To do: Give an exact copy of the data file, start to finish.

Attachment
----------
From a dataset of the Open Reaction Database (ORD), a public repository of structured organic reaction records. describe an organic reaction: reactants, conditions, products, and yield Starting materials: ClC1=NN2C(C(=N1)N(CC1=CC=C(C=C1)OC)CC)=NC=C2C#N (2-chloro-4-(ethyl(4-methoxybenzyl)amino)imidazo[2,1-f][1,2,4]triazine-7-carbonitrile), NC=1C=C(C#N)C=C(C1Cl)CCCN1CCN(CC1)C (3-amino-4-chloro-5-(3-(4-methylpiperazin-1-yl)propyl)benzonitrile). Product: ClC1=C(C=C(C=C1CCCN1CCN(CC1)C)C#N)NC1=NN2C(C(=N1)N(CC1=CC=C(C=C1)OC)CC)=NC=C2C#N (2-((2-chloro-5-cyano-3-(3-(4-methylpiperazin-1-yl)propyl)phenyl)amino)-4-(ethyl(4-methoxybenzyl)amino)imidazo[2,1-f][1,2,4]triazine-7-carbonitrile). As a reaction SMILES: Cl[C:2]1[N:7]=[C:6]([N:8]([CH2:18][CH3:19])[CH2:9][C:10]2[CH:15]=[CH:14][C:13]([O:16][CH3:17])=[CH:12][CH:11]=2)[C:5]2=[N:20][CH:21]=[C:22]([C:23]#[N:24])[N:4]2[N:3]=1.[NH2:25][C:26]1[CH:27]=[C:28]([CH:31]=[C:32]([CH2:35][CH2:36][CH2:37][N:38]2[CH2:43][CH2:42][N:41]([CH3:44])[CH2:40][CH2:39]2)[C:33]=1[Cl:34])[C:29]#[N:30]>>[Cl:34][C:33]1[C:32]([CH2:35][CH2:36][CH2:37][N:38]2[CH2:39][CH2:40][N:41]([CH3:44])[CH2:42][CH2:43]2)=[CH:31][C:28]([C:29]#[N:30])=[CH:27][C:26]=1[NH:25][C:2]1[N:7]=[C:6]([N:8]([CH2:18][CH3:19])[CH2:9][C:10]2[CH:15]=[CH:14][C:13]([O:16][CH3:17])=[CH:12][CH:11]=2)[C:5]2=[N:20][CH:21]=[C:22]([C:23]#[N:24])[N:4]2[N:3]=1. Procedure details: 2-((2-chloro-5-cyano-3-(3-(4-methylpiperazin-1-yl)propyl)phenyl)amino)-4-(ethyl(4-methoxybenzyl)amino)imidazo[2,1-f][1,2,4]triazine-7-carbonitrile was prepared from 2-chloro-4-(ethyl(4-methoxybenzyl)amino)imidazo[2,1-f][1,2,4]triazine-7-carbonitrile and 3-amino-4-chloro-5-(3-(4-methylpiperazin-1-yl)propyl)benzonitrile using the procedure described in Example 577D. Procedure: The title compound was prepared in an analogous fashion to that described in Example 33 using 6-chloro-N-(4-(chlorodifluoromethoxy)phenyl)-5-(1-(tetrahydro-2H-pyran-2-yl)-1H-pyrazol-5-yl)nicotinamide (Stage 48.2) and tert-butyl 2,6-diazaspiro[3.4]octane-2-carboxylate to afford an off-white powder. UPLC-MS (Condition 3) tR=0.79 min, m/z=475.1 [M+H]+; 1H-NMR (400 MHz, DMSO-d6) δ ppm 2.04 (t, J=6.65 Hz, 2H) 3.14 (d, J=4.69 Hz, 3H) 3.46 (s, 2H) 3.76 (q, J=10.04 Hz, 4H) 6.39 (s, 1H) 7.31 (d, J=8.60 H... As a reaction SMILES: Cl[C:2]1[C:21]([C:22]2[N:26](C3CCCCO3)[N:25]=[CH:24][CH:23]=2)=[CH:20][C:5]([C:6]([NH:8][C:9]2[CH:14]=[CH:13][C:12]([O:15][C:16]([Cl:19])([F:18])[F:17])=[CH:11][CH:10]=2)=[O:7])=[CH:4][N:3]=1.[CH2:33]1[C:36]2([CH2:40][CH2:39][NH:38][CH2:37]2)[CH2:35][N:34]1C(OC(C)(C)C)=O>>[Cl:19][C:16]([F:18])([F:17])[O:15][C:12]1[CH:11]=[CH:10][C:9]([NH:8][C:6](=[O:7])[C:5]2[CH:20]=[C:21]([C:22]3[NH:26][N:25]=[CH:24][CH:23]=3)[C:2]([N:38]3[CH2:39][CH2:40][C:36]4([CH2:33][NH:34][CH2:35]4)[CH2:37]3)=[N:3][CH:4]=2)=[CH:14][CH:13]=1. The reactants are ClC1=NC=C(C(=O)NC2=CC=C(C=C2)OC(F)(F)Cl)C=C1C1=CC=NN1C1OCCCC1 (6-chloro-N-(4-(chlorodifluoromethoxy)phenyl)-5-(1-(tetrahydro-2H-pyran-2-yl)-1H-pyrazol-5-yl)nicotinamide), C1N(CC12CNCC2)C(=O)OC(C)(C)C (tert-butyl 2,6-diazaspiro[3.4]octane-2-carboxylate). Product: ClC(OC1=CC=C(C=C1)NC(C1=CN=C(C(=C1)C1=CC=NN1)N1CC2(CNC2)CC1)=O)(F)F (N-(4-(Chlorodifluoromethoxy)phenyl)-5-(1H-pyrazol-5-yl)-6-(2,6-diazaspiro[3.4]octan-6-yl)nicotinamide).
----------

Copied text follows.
From a dataset of the Open Reaction Database (ORD), a public repository of structured organic reaction records. describe an organic reaction: reactants, conditions, products, and yield Starting materials: ClC1=NN2C(C(=N1)N(CC1=CC=C(C=C1)OC)CC)=NC=C2C#N (2-chloro-4-(ethyl(4-methoxybenzyl)amino)imidazo[2,1-f][1,2,4]triazine-7-carbonitrile), NC=1C=C(C#N)C=C(C1Cl)CCCN1CCN(CC1)C (3-amino-4-chloro-5-(3-(4-methylpiperazin-1-yl)propyl)benzonitrile). Product: ClC1=C(C=C(C=C1CCCN1CCN(CC1)C)C#N)NC1=NN2C(C(=N1)N(CC1=CC=C(C=C1)OC)CC)=NC=C2C#N (2-((2-chloro-5-cyano-3-(3-(4-methylpiperazin-1-yl)propyl)phenyl)amino)-4-(ethyl(4-methoxybenzyl)amino)imidazo[2,1-f][1,2,4]triazine-7-carbonitrile). As a reaction SMILES: Cl[C:2]1[N:7]=[C:6]([N:8]([CH2:18][CH3:19])[CH2:9][C:10]2[CH:15]=[CH:14][C:13]([O:16][CH3:17])=[CH:12][CH:11]=2)[C:5]2=[N:20][CH:21]=[C:22]([C:23]#[N:24])[N:4]2[N:3]=1.[NH2:25][C:26]1[CH:27]=[C:28]([CH:31]=[C:32]([CH2:35][CH2:36][CH2:37][N:38]2[CH2:43][CH2:42][N:41]([CH3:44])[CH2:40][CH2:39]2)[C:33]=1[Cl:34])[C:29]#[N:30]>>[Cl:34][C:33]1[C:32]([CH2:35][CH2:36][CH2:37][N:38]2[CH2:39][CH2:40][N:41]([CH3:44])[CH2:42][CH2:43]2)=[CH:31][C:28]([C:29]#[N:30])=[CH:27][C:26]=1[NH:25][C:2]1[N:7]=[C:6]([N:8]([CH2:18][CH3:19])[CH2:9][C:10]2[CH:15]=[CH:14][C:13]([O:16][CH3:17])=[CH:12][CH:11]=2)[C:5]2=[N:20][CH:21]=[C:22]([C:23]#[N:24])[N:4]2[N:3]=1. Procedure details: 2-((2-chloro-5-cyano-3-(3-(4-methylpiperazin-1-yl)propyl)phenyl)amino)-4-(ethyl(4-methoxybenzyl)amino)imidazo[2,1-f][1,2,4]triazine-7-carbonitrile was prepared from 2-chloro-4-(ethyl(4-methoxybenzyl)amino)imidazo[2,1-f][1,2,4]triazine-7-carbonitrile and 3-amino-4-chloro-5-(3-(4-methylpiperazin-1-yl)propyl)benzonitrile using the procedure described in Example 577D. Procedure: The title compound was prepared in an analogous fashion to that described in Example 33 using 6-chloro-N-(4-(chlorodifluoromethoxy)phenyl)-5-(1-(tetrahydro-2H-pyran-2-yl)-1H-pyrazol-5-yl)nicotinamide (Stage 48.2) and tert-butyl 2,6-diazaspiro[3.4]octane-2-carboxylate to afford an off-white powder. UPLC-MS (Condition 3) tR=0.79 min, m/z=475.1 [M+H]+; 1H-NMR (400 MHz, DMSO-d6) δ ppm 2.04 (t, J=6.65 Hz, 2H) 3.14 (d, J=4.69 Hz, 3H) 3.46 (s, 2H) 3.76 (q, J=10.04 Hz, 4H) 6.39 (s, 1H) 7.31 (d, J=8.60 H... As a reaction SMILES: Cl[C:2]1[C:21]([C:22]2[N:26](C3CCCCO3)[N:25]=[CH:24][CH:23]=2)=[CH:20][C:5]([C:6]([NH:8][C:9]2[CH:14]=[CH:13][C:12]([O:15][C:16]([Cl:19])([F:18])[F:17])=[CH:11][CH:10]=2)=[O:7])=[CH:4][N:3]=1.[CH2:33]1[C:36]2([CH2:40][CH2:39][NH:38][CH2:37]2)[CH2:35][N:34]1C(OC(C)(C)C)=O>>[Cl:19][C:16]([F:18])([F:17])[O:15][C:12]1[CH:11]=[CH:10][C:9]([NH:8][C:6](=[O:7])[C:5]2[CH:20]=[C:21]([C:22]3[NH:26][N:25]=[CH:24][CH:23]=3)[C:2]([N:38]3[CH2:39][CH2:40][C:36]4([CH2:33][NH:34][CH2:35]4)[CH2:37]3)=[N:3][CH:4]=2)=[CH:14][CH:13]=1. The reactants are ClC1=NC=C(C(=O)NC2=CC=C(C=C2)OC(F)(F)Cl)C=C1C1=CC=NN1C1OCCCC1 (6-chloro-N-(4-(chlorodifluoromethoxy)phenyl)-5-(1-(tetrahydro-2H-pyran-2-yl)-1H-pyrazol-5-yl)nicotinamide), C1N(CC12CNCC2)C(=O)OC(C)(C)C (tert-butyl 2,6-diazaspiro[3.4]octane-2-carboxylate). Product: ClC(OC1=CC=C(C=C1)NC(C1=CN=C(C(=C1)C1=CC=NN1)N1CC2(CNC2)CC1)=O)(F)F (N-(4-(Chlorodifluoromethoxy)phenyl)-5-(1H-pyrazol-5-yl)-6-(2,6-diazaspiro[3.4]octan-6-yl)nicotinamide).